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With online casinos in Pennsylvania set to go live in July, one question is what the situation will be for live dealer games. Will they be present at launch or soon afterwards, or will they be a long time coming?
In New Jersey, nearly three years elapsed between the launch of the first online casinos and the addition of live dealer games, and it was another two years before they became widespread. In Pennsylvania, however, there’s a lot of reason to expect a faster timeline.
The synchronized launch of online casinos in New Jersey happened in November 2013, but the first to offer live dealer games was Golden Nugget online casino in August 2016. It partnered with Ezugi, which has been offering such games in Europe since 2012, to build a dedicated studio within the brick-and-mortar casino and begin offering the games on its own site.
Betfair online casino, a Golden Nugget licensee, also added the games the following year. Borgata and its licensees Party Casino and PlayMGM followed suit in April 2018.
A few months after that, Evolution Gaming partnered up with the newly opened Hard Rock AC to set up a second live dealer studio at that property. This effectively opened the flood gates for live dealer games, with 888 NJ, Mohegan Sun, Resorts and SugarHouse online casino all striking deals to offer Evolution’s games on their sites.
There are now more New Jersey online casinos offering the live dealer experience than not, but it took five years to get to that point.
It’s likely that the way live dealer games play out in Pennsylvania will be qualitatively similar to how they’ve gone in New Jersey, but with a much quicker rollout. There are a couple of reasons why many if not all online casinos in Pennsylvania will want to get live dealer games up and running quickly. (Parx Casino, for its part, already advertises that it will be a part of its online casino.)
The New Jersey success story is the first and most obvious of these. When Golden Nugget went ahead with its deal with Ezugi, it was entering uncharted territory, at least in the regulated US market. That a dozen other online casinos followed suit within two years shows that it’s now seen as a proven money-maker, so we shouldn’t see the same kind of hesitation in Pennsylvania.
More important, however, is the structure of Pennsylvania’s online gaming taxes.
In New Jersey, online gaming revenues are taxed at a flat rate. Not so in Pennsylvania, where different verticals have different rates.
Crucially, the rate for table games is 16%, while slots will be taxed at an excruciating 54%. In brick and mortar casinos, that’s partially offset by the bigger house edge – 9-10% on average in Pennsylvania and New Jersey, compared to 1-3% for most table games.
Online slots tend to have lower edges – 5% on average in New Jersey and as low as 2.9% in one case – so there’s much less difference between them and the table games, which have the same edge online and off.
Simply not offering slots is likely out of the question due to their popularity, but Pennsylvania operators will be desperate to funnel as many players as possible to the table games rather than the slots. Conventional online table games aren’t as visually stimulating as slots, however, so live dealer play is one way to try to increase engagement.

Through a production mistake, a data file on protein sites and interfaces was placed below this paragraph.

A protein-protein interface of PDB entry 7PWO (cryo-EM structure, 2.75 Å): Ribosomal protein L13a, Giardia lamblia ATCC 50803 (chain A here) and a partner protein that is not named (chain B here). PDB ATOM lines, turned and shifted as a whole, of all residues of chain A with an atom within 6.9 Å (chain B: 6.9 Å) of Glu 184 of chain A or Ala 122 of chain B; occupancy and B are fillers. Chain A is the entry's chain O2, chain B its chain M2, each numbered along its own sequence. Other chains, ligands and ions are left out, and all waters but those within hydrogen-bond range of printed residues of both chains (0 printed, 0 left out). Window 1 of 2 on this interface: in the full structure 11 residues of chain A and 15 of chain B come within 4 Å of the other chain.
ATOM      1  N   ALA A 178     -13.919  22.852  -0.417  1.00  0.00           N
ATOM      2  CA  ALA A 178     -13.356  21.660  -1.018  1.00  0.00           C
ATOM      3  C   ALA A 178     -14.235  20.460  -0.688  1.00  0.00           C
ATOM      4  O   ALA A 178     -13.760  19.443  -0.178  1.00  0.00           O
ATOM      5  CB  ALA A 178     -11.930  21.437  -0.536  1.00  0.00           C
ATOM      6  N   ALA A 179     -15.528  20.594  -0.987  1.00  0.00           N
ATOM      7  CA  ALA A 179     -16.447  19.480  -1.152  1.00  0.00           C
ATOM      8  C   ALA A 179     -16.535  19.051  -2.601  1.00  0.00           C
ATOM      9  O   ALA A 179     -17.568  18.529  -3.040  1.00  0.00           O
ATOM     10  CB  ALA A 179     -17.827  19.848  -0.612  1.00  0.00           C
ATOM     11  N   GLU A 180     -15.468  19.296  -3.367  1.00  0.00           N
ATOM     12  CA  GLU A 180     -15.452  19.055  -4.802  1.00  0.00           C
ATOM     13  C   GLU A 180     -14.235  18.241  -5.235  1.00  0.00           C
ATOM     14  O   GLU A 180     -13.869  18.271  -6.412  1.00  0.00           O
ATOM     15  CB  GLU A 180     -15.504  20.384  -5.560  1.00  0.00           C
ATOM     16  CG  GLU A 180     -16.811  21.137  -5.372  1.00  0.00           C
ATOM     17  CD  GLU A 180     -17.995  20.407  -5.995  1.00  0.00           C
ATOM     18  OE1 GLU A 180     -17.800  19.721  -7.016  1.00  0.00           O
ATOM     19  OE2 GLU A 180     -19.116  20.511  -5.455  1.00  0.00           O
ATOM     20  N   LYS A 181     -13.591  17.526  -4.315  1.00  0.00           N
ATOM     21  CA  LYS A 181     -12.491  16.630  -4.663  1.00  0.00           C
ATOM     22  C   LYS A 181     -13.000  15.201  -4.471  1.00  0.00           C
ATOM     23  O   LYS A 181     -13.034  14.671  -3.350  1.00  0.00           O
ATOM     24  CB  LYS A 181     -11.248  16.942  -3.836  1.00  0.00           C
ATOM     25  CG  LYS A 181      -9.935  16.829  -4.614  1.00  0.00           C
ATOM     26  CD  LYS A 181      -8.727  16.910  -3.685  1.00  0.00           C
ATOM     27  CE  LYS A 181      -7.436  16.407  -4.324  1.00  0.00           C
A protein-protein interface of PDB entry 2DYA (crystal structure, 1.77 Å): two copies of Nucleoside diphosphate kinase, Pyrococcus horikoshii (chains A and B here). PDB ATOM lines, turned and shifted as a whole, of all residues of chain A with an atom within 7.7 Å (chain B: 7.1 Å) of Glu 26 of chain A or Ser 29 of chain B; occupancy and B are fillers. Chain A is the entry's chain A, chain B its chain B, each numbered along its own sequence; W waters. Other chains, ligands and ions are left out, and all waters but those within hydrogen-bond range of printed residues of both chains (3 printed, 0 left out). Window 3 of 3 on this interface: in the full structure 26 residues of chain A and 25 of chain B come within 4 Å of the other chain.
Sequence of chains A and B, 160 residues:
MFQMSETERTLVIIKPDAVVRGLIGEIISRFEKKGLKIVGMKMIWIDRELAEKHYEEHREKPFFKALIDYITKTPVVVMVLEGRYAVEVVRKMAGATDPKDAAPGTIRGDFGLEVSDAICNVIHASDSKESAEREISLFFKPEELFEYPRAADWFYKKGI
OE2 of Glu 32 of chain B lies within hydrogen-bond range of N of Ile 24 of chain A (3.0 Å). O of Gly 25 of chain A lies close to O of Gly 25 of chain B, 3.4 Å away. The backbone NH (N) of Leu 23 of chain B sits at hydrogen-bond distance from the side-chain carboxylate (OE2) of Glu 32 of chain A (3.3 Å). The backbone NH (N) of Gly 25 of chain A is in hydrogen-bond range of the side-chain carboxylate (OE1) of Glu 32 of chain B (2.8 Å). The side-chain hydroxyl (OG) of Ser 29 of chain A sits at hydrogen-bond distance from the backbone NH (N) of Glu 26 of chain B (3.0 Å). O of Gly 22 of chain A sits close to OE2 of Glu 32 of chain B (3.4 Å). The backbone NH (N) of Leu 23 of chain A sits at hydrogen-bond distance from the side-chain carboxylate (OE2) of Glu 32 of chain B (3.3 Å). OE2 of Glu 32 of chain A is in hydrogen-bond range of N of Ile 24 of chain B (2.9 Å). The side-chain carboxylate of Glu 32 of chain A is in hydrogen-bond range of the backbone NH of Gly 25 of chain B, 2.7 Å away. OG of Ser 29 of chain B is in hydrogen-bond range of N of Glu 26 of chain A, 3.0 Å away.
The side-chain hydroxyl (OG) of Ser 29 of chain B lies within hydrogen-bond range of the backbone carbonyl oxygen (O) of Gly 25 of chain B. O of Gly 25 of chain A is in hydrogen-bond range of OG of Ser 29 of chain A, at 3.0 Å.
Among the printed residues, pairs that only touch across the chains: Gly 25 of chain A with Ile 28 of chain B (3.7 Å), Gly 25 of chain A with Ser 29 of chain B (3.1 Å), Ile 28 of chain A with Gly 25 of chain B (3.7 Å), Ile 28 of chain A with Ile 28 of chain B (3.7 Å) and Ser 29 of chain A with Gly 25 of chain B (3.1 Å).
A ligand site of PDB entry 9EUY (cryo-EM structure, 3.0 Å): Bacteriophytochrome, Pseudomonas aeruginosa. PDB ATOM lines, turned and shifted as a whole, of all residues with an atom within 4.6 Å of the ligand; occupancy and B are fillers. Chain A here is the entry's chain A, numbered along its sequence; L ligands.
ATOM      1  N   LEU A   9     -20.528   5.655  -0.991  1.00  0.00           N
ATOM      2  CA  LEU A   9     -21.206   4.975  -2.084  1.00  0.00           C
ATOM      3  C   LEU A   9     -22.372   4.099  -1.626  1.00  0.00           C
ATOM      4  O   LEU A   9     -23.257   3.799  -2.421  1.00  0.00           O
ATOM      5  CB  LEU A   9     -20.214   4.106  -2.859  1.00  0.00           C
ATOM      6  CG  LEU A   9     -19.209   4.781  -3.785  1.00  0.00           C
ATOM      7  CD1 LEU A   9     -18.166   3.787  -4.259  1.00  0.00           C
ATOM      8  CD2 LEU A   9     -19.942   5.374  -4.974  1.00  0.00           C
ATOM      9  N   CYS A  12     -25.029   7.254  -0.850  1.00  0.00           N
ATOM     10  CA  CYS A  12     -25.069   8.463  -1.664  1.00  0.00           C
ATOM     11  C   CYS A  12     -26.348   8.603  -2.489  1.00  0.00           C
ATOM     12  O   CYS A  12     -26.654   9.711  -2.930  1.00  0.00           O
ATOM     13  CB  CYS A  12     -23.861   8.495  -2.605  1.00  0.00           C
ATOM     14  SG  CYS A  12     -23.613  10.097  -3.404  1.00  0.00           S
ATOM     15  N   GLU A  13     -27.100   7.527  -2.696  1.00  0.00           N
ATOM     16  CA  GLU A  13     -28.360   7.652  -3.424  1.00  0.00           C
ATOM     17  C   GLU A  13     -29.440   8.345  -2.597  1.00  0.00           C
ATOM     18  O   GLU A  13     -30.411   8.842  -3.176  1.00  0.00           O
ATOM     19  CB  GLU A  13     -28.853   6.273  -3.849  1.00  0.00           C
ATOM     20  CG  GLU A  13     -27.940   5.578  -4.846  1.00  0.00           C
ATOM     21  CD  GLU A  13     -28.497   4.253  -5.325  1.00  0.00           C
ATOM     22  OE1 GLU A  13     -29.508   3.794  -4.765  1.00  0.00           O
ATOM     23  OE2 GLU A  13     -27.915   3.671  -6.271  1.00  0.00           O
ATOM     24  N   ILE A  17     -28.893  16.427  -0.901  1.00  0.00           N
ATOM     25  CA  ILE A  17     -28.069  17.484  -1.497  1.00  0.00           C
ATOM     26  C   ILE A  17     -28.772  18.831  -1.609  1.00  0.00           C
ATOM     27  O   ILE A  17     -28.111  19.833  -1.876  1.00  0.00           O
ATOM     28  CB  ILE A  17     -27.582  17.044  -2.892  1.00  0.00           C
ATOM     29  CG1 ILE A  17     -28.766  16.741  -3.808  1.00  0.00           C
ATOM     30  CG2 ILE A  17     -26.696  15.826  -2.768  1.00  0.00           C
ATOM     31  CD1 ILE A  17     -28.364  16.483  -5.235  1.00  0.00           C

Because things have gone well in New Jersey, the roadmap for Pennsylvania will likely be very similar, just accelerated. It’s likely to be the same companies involved, as well.
Ezugi and Evolution offer fairly similar lineups of games, with a few differences.
If it were possible, these companies would probably want to save themselves and their partners money by running games for Pennsylvania sites out of the same studios they already have set up. Unfortunately, the recent DOJ opinion on the Wire Act may have made that difficult. (That opinion is the subject of an ongoing federal court case.)
Ezugi and Evolution will therefore likely need to find room to set up new studios at casinos in Pennsylvania.
There’s no word at this time about which casinos might be considered for live dealer studios, but it’s possible to engage in some speculation based on how things have played out in New Jersey. Specifically, there are a couple odd pairings in that state that might foreshadow things to come in Pennsylvania.
Sugarhouse is one of Pennsylvania’s largest casinos, and operates an online site in New Jersey in affiliation with Golden Nugget. What’s interesting here is that although Golden Nugget is home to Ezugi’s studio, Sugarhouse waited until Evolution established its studio in order to partner with them.
A somewhat opposite scenario is going on with Party Casino and Ezugi. Party dealt with Evolution for live dealer games for its international site as early as 2007, yet jumped on board with Ezugi in New Jersey just months before Evolution’s studio began operating. Party is widely expected to be partnering up with Valley Forge Casino in Pennsylvania, so that might be where Ezugi is headed.
That speculation aside, we can’t rule out Parx as an option for either company simply due to its size and importance.
The Live! Hotel and Casino is another interesting option. It’s still under development and won’t open until next year, so going that route would mean a delayed roll-out; by the same token, however, space could be custom built for the express purpose of having a live dealer studio, avoiding the need to repurpose existing space. In particular, if either Ezugi or Evolution wanted a larger studio than they have in New Jersey, with more tables and more games, building a dedicated space from scratch might be worth the trade-off of coming to market a bit later.